A combination of cold working (defined as the percentage reduction in cross-sectional area) and heat treatment (thermomechanical processing) is critical to attaining the desired properties in the material. During cold working fabrication operations such as drawing or rolling, Nitinol alloys work harden very rapidly. If the material is not annealed after a certain amount of cold work, the strength rises to the point where the fracture strength is reached on further deformation and failure occurs.
Heat treatment is used to set the final shape in the Nitinol component. If the Nitinol has a reasonable amount of cold work (of the order of 30–50%), temperatures of 450–550°C (26) with appropriate dwell times will create a straight, flat or shaped part. The term ‘shape setting’ is a general term that refers to setting a shape in cold-drawn material. In addition to straight wires and tubes or flat sheet, shaped parts can be created using bespoke fixtures. Figure 7 shows a simple example of a part shape set from a straight tube. The end of the tube is constrained in hook shape in a fixture. The fixture with the tube is placed in a furnace and heated to approximately 500°C for a few minutes. Upon removal from the furnace, the fixture with the part is quenched in water. The nitinol tube is removed from the fixture and it exhibits the hook shape. In this specific example the tube is superelastic at room temperature. When the legs of the hook are pried apart and the load is released, the legs return to their original hook shape.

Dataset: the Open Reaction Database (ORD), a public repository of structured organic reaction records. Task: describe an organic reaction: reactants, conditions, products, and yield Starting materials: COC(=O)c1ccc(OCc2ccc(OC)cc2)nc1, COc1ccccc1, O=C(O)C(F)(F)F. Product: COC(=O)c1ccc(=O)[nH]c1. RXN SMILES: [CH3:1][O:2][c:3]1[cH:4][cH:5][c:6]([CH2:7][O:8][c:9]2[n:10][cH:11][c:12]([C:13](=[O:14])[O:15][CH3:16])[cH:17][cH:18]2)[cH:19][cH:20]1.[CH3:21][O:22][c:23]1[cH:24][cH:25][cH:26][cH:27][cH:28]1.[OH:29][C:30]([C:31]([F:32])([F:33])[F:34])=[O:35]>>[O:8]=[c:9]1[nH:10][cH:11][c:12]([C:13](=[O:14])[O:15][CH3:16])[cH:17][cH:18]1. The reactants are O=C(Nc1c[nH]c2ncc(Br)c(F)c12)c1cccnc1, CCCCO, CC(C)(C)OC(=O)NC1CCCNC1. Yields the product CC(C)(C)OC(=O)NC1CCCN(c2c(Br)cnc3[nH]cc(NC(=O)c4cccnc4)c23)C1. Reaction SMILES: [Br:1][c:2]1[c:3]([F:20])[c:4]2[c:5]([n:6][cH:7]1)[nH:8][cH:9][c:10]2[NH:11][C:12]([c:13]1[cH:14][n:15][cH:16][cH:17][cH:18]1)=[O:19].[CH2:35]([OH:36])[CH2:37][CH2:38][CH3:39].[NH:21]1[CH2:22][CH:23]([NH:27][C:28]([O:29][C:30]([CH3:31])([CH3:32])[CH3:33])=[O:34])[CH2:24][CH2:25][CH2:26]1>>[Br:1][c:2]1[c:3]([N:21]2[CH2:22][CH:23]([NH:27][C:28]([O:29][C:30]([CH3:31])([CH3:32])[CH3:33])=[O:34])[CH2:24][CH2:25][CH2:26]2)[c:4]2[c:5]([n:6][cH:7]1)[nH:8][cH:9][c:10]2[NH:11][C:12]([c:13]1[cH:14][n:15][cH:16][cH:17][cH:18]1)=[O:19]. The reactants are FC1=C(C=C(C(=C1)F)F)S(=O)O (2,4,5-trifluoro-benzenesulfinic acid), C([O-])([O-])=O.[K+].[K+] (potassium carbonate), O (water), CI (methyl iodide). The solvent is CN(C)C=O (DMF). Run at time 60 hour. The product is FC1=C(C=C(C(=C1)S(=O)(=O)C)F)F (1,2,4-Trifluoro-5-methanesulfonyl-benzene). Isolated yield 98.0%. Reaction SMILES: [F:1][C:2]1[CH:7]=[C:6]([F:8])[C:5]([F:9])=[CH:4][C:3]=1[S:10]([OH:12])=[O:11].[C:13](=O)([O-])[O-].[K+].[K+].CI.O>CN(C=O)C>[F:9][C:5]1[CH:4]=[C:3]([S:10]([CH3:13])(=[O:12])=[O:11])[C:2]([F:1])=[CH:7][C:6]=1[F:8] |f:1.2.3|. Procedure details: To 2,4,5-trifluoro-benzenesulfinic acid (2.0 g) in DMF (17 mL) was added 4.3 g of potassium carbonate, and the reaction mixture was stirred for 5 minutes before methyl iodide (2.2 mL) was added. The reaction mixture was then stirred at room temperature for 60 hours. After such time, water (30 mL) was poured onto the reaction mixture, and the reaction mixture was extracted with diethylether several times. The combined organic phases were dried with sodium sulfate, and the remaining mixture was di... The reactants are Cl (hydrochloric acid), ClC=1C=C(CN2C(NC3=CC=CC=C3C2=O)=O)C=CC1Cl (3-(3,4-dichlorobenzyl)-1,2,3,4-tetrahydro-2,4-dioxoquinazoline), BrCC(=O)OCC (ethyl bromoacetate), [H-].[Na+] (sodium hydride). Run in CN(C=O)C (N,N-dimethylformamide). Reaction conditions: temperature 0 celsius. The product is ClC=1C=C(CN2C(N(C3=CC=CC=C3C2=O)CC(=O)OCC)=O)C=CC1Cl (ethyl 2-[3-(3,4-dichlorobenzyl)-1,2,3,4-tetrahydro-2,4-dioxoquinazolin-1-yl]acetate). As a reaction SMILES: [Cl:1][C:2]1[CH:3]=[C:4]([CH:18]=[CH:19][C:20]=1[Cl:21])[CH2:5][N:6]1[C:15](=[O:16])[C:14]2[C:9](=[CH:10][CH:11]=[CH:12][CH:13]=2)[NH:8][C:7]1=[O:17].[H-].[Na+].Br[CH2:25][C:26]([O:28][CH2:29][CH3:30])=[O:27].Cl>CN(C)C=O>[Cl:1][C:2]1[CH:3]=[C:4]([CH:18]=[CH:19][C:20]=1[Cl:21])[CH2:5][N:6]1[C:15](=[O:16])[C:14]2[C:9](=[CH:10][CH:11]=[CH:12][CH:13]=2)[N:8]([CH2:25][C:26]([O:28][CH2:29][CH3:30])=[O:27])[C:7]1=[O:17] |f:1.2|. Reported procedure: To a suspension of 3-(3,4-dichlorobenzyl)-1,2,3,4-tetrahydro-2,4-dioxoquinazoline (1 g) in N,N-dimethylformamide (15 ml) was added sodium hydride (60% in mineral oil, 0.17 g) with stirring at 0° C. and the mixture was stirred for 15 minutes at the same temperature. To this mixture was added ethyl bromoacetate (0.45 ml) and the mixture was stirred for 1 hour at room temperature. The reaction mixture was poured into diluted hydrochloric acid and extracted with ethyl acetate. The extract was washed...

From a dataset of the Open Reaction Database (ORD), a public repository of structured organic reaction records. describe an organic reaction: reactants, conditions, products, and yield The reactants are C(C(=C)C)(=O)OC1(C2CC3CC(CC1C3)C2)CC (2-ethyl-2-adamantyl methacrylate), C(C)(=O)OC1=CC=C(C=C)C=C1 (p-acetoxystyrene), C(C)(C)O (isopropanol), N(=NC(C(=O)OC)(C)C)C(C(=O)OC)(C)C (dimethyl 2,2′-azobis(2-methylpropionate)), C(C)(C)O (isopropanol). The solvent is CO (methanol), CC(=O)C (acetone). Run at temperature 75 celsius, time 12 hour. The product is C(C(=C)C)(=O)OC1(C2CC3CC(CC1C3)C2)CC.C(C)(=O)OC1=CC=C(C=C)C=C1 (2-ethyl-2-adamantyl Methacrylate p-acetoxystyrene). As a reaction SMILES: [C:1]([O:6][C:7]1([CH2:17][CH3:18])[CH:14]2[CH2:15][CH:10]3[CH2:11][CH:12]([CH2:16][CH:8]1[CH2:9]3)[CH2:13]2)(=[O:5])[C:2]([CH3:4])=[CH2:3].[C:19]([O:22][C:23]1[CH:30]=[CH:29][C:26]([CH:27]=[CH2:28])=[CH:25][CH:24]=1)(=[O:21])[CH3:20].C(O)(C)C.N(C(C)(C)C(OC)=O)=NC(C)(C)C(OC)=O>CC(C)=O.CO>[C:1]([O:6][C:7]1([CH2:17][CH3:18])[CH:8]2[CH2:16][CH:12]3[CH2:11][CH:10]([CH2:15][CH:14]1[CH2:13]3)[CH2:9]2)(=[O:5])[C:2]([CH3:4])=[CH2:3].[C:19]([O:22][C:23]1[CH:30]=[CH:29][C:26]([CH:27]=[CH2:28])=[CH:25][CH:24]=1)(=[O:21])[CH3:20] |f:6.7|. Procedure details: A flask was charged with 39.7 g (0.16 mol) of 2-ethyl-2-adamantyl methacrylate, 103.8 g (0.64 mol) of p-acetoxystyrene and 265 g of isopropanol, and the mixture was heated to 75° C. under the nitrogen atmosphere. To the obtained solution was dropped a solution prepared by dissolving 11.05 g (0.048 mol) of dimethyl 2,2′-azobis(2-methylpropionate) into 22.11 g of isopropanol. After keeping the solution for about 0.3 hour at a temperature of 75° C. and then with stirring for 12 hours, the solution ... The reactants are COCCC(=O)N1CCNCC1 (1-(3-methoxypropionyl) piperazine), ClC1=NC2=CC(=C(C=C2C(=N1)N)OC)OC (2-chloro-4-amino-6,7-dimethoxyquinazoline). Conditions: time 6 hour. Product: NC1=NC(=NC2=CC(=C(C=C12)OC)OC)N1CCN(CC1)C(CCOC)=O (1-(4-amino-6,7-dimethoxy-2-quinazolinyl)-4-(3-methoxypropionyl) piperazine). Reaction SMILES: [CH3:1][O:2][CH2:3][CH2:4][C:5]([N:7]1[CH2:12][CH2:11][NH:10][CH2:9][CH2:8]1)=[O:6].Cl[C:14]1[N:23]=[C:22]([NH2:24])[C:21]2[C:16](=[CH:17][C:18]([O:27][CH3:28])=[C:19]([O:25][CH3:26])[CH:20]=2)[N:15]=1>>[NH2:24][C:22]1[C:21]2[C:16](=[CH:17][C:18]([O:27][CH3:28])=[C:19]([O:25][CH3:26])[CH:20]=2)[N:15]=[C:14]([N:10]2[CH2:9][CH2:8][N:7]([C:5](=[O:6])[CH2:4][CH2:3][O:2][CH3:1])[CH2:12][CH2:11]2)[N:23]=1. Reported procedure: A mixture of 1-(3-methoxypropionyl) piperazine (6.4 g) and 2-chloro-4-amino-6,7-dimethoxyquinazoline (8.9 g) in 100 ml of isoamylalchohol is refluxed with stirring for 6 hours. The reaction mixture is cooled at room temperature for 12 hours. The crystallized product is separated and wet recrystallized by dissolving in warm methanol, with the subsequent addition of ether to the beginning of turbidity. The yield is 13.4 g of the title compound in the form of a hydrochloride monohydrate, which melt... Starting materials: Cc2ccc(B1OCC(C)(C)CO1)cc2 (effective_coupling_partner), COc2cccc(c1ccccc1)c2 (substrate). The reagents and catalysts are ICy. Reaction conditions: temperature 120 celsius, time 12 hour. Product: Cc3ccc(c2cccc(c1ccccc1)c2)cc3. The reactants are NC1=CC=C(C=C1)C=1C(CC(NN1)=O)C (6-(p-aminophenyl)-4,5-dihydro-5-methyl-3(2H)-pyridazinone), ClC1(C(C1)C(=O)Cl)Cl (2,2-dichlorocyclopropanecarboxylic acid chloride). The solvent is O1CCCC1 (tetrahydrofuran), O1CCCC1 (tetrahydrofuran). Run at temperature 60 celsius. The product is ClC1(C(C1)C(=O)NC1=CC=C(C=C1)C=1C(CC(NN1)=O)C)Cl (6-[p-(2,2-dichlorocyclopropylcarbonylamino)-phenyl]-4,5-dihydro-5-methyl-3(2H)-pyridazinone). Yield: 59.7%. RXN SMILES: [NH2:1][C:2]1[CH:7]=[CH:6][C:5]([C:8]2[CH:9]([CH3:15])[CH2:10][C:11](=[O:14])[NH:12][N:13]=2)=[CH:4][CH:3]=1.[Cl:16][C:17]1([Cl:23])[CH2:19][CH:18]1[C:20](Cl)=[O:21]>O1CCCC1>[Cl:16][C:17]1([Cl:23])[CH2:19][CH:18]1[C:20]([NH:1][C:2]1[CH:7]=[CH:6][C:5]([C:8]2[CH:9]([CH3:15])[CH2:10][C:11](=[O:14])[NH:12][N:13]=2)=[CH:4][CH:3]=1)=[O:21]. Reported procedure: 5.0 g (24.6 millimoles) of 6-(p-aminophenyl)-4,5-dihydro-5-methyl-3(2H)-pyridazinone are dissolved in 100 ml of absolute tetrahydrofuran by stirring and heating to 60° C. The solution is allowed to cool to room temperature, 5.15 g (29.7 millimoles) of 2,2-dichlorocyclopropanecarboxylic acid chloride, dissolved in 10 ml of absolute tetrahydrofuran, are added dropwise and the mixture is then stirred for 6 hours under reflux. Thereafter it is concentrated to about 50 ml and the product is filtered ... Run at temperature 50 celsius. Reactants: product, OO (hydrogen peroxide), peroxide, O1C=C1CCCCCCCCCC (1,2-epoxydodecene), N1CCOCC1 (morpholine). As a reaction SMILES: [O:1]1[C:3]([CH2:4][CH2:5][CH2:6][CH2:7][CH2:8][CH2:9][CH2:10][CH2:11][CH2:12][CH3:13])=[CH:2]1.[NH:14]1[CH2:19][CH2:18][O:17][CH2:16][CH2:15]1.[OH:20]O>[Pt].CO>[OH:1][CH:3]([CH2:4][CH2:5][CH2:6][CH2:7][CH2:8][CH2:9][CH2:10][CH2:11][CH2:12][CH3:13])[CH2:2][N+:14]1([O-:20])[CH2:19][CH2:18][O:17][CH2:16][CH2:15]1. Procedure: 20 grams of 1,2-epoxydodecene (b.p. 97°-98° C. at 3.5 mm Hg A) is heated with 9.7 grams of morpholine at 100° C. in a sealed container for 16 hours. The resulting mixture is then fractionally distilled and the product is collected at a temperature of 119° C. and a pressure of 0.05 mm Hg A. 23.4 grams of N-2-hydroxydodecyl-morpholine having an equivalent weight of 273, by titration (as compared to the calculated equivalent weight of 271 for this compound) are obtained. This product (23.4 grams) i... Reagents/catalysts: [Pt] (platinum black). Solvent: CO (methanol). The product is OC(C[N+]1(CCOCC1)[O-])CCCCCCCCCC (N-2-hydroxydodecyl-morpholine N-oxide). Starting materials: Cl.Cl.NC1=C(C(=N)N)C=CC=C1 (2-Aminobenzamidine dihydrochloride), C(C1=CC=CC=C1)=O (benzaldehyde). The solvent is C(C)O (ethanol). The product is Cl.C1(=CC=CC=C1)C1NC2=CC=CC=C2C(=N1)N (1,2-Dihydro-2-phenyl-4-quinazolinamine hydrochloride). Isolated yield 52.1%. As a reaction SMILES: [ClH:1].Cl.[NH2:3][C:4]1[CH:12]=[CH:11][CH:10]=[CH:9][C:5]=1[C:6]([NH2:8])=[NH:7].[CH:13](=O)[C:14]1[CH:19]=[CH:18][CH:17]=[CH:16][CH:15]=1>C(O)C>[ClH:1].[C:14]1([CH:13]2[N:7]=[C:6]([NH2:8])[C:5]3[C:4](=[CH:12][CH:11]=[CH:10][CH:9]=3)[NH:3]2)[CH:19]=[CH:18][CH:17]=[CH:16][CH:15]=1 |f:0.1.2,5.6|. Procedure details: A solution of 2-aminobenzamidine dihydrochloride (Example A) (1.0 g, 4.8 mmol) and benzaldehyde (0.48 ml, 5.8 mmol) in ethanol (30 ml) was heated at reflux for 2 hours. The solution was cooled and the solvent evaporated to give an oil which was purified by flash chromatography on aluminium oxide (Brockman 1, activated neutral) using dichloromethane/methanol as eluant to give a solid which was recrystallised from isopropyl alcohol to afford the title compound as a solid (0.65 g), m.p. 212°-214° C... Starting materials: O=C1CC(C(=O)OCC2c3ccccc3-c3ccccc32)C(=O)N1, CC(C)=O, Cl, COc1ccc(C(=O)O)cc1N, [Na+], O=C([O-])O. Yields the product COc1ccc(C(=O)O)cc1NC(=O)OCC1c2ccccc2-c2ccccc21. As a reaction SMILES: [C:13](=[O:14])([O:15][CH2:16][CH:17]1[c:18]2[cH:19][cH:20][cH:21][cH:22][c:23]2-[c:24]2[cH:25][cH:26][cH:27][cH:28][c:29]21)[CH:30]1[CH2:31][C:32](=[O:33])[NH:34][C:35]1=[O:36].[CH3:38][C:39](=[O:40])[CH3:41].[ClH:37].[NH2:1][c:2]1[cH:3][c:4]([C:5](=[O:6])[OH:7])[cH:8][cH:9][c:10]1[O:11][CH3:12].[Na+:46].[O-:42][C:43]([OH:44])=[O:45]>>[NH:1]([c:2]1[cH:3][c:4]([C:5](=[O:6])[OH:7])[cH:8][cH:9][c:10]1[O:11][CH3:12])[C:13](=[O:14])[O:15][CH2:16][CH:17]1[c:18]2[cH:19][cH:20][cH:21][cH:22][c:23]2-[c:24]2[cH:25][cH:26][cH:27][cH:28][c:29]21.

Another objective of heat treatment is to establish the final mechanical properties and transformation temperatures in the Nitinol component (31). After the material has been cold worked, the proper heat treatment will establish the best possible shape memory or superelastic properties in the material while retaining enough of the residual cold work effect to resist permanent deformation during cycling. It also helps to set the active Af of the parts.
Properties that Suit Medical Applications